By: Melissa Riddle Chalos
When you feel compelled to numb yourself emotionally or physically from the pain, pressure, and trauma of your life, finding a way to get high might be one of the fastest solutions you consider. Legal or illegal, THC abuse or addiction continues because, sometimes, it feels like the only way to survive.
There’s always someone nearby waiting to make a buck off of someone else’s pain. In the past, escapists sought unconventional, inexpensive means like bath salts and aerosol inhalants to get high. Remember when “spice” (K2), a psychoactive herb/synthetic marijuana, was just down the aisle from the Slurpee machine at your local convenience store? It really was, until states began making it illegal. But as one product is deemed dangerous, a whole new crop of similar “gas station drugs” appear at the checkout counter, promising to provide that mental and physical escape. Products like Delta 8, gummies, and other potentially dangerous substances are as easy to come by as a visit to the local gas station, convenience store, CBD shop or dab bar.
Gas Station Drugs
Today’s new drug trends are often marketed and sold as “natural” or “energy” supplements, when they are anything but natural and healthy. So what are some of the not-so-safe gas station drugs currently in vogue?
Delta-8 tetrahydrocannabinol, also known as delta-8 THC, is one of more than 100 cannabinoids produced naturally by the cannabis plant. But it is not a significant byproduct, so most Delta-8 is manufactured from hemp-derived cannabidiol/CBD. As such, it may seem like a fully approved, harmless hemp product, but there are risks involved. Delta-8 abuse is possible because it is an intoxicating psychoactive substance, unregulated, and therefore often created in unsanitary environments using harmful chemicals and contaminants.
Delta-8 abuse is possible because it is an intoxicating psychoactive substance, unregulated, and therefore often created in unsanitary environments using harmful chemicals and contaminants.
Delta-8 is marketed toward youth and young adults in a way that makes it seem natural like hemp. Children and pets are particularly at risk. According to the Food and Drug Administration (FDA), there has been an increase in adverse side effects involving Delta-8 abuse in recent years, including everything from hallucinations, vomiting, and tremors to anxiety, dizziness, confusion, and loss of consciousness.
- Dab Bars
Experienced marijuana consumers likely understand that a blunt or joint is still the cheapest and most accessible way to consume cannabis. But “dabbing” (using a byproduct or extract of the marijuana bud) provides a high concentration of THC for a faster, more potent high. Dabs come in a variety of extract forms descriptive of their appearance: shatter (breakable sheets), budder (like butter), crumble, wax, oil, etc. That more intense high will cost you, though, and in addition to the higher price, dabbing require a rig or vaporizer to consume, so it’s often done at a “dab bar.”
Research suggests that dabs can have a THC concentration of 80% compared to traditional cannabis’ concentration of roughly 10% to 15% THC, according to VeryWellMind.com. In fact, at a minimum, dabs are as much as four times stronger than a joint. This means the risk of THC abuse or overdose is much higher. Dabbing also comes with all the same negative side effects as dry cannabis use: increased anxiety, paranoia, impaired motor control, compromised lung and throat health, and interactions with certain medications.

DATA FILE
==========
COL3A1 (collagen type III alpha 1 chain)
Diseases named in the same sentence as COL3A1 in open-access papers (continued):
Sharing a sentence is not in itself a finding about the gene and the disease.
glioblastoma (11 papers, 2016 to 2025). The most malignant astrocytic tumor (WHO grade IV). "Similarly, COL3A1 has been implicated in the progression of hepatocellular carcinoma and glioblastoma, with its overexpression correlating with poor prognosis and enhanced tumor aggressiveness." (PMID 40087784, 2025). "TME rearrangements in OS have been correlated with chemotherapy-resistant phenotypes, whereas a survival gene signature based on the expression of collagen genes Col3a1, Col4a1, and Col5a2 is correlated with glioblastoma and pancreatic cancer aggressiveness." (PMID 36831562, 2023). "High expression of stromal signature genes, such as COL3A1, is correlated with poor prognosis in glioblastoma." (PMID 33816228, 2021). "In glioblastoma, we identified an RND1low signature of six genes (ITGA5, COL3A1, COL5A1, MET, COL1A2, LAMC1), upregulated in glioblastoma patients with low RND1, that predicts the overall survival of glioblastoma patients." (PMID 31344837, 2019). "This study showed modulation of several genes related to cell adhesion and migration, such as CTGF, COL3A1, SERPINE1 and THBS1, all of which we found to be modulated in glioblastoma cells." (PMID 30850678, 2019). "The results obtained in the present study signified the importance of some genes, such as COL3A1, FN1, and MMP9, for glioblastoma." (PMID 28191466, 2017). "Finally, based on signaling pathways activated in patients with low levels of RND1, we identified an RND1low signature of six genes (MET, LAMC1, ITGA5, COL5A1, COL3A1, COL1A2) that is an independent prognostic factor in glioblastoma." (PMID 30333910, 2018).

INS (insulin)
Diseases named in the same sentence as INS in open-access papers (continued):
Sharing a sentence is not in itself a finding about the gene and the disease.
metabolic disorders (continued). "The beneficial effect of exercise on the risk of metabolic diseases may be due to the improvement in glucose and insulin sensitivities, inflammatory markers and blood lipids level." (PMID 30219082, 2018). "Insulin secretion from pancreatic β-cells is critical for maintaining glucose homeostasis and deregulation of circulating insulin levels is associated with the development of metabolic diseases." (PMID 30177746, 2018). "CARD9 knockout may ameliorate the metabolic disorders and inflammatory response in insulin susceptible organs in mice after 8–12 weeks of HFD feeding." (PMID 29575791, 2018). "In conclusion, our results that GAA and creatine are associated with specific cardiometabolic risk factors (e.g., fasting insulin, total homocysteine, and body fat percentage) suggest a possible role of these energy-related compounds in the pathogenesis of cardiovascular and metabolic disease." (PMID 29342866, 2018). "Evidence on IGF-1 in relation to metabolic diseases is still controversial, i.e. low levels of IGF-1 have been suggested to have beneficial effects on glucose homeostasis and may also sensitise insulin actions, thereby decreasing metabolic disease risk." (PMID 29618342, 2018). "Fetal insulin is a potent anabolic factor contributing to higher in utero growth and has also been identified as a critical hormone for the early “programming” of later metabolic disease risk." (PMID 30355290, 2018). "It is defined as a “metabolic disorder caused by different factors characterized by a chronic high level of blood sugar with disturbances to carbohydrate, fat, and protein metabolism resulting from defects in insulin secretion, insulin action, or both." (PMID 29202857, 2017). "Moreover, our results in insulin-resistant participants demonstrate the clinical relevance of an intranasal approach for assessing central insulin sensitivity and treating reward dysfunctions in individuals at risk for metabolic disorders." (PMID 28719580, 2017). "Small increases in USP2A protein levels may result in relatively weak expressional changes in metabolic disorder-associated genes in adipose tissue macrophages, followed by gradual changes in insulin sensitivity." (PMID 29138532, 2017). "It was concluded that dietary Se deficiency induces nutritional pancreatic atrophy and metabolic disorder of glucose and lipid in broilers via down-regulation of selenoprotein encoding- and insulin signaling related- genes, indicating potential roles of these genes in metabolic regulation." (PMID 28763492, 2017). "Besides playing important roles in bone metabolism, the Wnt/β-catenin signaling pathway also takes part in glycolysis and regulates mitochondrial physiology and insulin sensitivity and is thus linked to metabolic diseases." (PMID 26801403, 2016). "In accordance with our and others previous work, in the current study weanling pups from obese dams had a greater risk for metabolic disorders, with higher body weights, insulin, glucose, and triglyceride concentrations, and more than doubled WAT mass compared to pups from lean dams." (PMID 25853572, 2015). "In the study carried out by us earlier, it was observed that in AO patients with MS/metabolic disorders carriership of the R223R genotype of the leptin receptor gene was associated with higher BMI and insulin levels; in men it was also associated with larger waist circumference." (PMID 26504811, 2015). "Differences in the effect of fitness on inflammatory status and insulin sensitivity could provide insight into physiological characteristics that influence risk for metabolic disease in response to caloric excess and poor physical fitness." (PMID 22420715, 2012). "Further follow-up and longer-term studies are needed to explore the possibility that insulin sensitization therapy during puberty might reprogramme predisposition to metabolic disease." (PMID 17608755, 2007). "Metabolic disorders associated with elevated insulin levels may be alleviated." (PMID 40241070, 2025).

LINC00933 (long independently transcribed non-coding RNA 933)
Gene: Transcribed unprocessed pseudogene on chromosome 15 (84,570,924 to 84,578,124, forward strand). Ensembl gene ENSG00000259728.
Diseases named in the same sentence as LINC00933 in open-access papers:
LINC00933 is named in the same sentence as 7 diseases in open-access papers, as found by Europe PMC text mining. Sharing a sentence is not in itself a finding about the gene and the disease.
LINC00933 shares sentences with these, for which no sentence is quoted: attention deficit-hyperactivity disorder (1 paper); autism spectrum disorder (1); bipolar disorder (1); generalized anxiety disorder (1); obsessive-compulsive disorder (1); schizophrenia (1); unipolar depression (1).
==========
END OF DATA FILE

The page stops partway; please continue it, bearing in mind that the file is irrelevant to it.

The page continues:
- Gas Station Heroin
Tianeptine, commonly referred to as “gas station heroin,” has been used in low doses in antidepressants in other countries, but it is not FDA-approved in the US. This gas station drug, often labeled “Tianaa,” “Pegasus,” or “Za Za,” is marketed as a dietary supplement that is supposed to have cognition-boosting benefits. But tianeptine is an addictive substance that acts like an opioid, binding to opioid receptors in the brain, with potentially fatal results, reports CBS’s The Doctors. Tianeptine can cause psychosis, psychological distress, increased blood pressure and heart rate, decreased respiratory rate, and heart arrhythmia.
You’ve likely seen a waving flag advertisement that reads, “Kratom sold here,” on a street near a local vape or CBD shop. Typically in powder form for smoking, ground leaves for brewing, or in gel caps, it’s as easy to get as Vitamin C. In some states, you can even get it in vending machines or in drinks at a local bar.
But kratom is not just another friendly herb that offers a caffeine-like stimulant, according to Consumer Reports. Kratom is a tree native to Southeast Asia, the leaves of which have been used for pain-relief for centuries. Oh, and did we mention it’s considered a compound opioid by the FDA? Kratom is often intentionally mixed with other opioids like tramadol or hydrocodone to boost potency and addictive properties that will ensure repeat sales. It is dangerous when mixed with other chemicals or when taken in combination with other medications, and over time it can be as addictive as opioids. It’s no wonder Thailand, where the Kratom tree originated, banned it decades ago.
Kratom is often intentionally mixed with other opioids like tramadol or hydrocodone to boost potency and addictive properties that will ensure repeat sales.
With so many unregulated, seemingly natural and healthy products available at low cost and around every corner, more and more users are being reeled in. THC abusers are drawn further in toward addiction. Not to mention people in recovery are regularly confronted with an abundance of these new “harmless” options that threaten their sobriety.
At The Meadows Texas, we offer a path out of drug and alcohol addiction and mental health conditions with treatment that gives you real solutions and tools to help you cut through all the noise and distractions of our culture. Reach out today to learn how you can find your way.